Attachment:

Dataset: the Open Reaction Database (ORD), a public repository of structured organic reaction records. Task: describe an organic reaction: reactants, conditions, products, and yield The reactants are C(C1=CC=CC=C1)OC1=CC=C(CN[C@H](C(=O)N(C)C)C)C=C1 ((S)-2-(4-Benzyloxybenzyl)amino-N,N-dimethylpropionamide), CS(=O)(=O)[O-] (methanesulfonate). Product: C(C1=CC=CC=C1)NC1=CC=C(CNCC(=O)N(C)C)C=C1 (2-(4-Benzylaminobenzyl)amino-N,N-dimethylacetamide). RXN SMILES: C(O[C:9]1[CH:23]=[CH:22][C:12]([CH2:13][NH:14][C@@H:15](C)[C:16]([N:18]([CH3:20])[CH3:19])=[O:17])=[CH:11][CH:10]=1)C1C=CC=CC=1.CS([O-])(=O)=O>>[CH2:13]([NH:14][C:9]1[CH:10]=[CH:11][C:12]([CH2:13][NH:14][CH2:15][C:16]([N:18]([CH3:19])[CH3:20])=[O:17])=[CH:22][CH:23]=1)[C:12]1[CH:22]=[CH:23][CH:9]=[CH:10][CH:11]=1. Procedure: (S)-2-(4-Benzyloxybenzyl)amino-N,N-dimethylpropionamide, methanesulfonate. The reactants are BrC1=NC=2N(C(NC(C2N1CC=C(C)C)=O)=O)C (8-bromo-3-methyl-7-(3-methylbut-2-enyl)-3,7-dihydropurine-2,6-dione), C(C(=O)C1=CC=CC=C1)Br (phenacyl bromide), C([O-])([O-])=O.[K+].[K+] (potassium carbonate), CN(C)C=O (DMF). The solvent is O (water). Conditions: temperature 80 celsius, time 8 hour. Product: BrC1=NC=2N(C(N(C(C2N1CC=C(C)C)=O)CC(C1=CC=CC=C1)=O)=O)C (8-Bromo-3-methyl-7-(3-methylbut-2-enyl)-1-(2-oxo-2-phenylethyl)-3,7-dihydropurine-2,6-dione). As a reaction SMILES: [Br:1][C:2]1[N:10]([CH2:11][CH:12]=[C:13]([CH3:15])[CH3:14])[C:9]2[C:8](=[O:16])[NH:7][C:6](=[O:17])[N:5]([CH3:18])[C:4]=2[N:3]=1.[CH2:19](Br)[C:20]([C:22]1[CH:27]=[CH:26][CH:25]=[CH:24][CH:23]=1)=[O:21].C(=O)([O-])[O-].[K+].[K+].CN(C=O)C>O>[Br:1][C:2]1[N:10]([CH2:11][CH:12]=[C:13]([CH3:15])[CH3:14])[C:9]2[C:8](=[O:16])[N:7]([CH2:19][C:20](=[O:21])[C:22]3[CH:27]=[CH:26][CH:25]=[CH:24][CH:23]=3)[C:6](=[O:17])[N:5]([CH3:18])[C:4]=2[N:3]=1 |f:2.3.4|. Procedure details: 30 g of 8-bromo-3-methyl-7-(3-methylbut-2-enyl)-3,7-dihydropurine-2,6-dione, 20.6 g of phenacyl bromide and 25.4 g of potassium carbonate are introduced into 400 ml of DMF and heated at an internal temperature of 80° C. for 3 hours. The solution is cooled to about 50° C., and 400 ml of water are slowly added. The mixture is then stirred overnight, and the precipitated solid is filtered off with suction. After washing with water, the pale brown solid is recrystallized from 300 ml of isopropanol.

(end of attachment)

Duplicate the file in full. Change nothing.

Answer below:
Dataset: the Open Reaction Database (ORD), a public repository of structured organic reaction records. Task: describe an organic reaction: reactants, conditions, products, and yield The reactants are C(C1=CC=CC=C1)OC1=CC=C(CN[C@H](C(=O)N(C)C)C)C=C1 ((S)-2-(4-Benzyloxybenzyl)amino-N,N-dimethylpropionamide), CS(=O)(=O)[O-] (methanesulfonate). Product: C(C1=CC=CC=C1)NC1=CC=C(CNCC(=O)N(C)C)C=C1 (2-(4-Benzylaminobenzyl)amino-N,N-dimethylacetamide). RXN SMILES: C(O[C:9]1[CH:23]=[CH:22][C:12]([CH2:13][NH:14][C@@H:15](C)[C:16]([N:18]([CH3:20])[CH3:19])=[O:17])=[CH:11][CH:10]=1)C1C=CC=CC=1.CS([O-])(=O)=O>>[CH2:13]([NH:14][C:9]1[CH:10]=[CH:11][C:12]([CH2:13][NH:14][CH2:15][C:16]([N:18]([CH3:19])[CH3:20])=[O:17])=[CH:22][CH:23]=1)[C:12]1[CH:22]=[CH:23][CH:9]=[CH:10][CH:11]=1. Procedure: (S)-2-(4-Benzyloxybenzyl)amino-N,N-dimethylpropionamide, methanesulfonate. The reactants are BrC1=NC=2N(C(NC(C2N1CC=C(C)C)=O)=O)C (8-bromo-3-methyl-7-(3-methylbut-2-enyl)-3,7-dihydropurine-2,6-dione), C(C(=O)C1=CC=CC=C1)Br (phenacyl bromide), C([O-])([O-])=O.[K+].[K+] (potassium carbonate), CN(C)C=O (DMF). The solvent is O (water). Conditions: temperature 80 celsius, time 8 hour. Product: BrC1=NC=2N(C(N(C(C2N1CC=C(C)C)=O)CC(C1=CC=CC=C1)=O)=O)C (8-Bromo-3-methyl-7-(3-methylbut-2-enyl)-1-(2-oxo-2-phenylethyl)-3,7-dihydropurine-2,6-dione). As a reaction SMILES: [Br:1][C:2]1[N:10]([CH2:11][CH:12]=[C:13]([CH3:15])[CH3:14])[C:9]2[C:8](=[O:16])[NH:7][C:6](=[O:17])[N:5]([CH3:18])[C:4]=2[N:3]=1.[CH2:19](Br)[C:20]([C:22]1[CH:27]=[CH:26][CH:25]=[CH:24][CH:23]=1)=[O:21].C(=O)([O-])[O-].[K+].[K+].CN(C=O)C>O>[Br:1][C:2]1[N:10]([CH2:11][CH:12]=[C:13]([CH3:15])[CH3:14])[C:9]2[C:8](=[O:16])[N:7]([CH2:19][C:20](=[O:21])[C:22]3[CH:27]=[CH:26][CH:25]=[CH:24][CH:23]=3)[C:6](=[O:17])[N:5]([CH3:18])[C:4]=2[N:3]=1 |f:2.3.4|. Procedure details: 30 g of 8-bromo-3-methyl-7-(3-methylbut-2-enyl)-3,7-dihydropurine-2,6-dione, 20.6 g of phenacyl bromide and 25.4 g of potassium carbonate are introduced into 400 ml of DMF and heated at an internal temperature of 80° C. for 3 hours. The solution is cooled to about 50° C., and 400 ml of water are slowly added. The mixture is then stirred overnight, and the precipitated solid is filtered off with suction. After washing with water, the pale brown solid is recrystallized from 300 ml of isopropanol.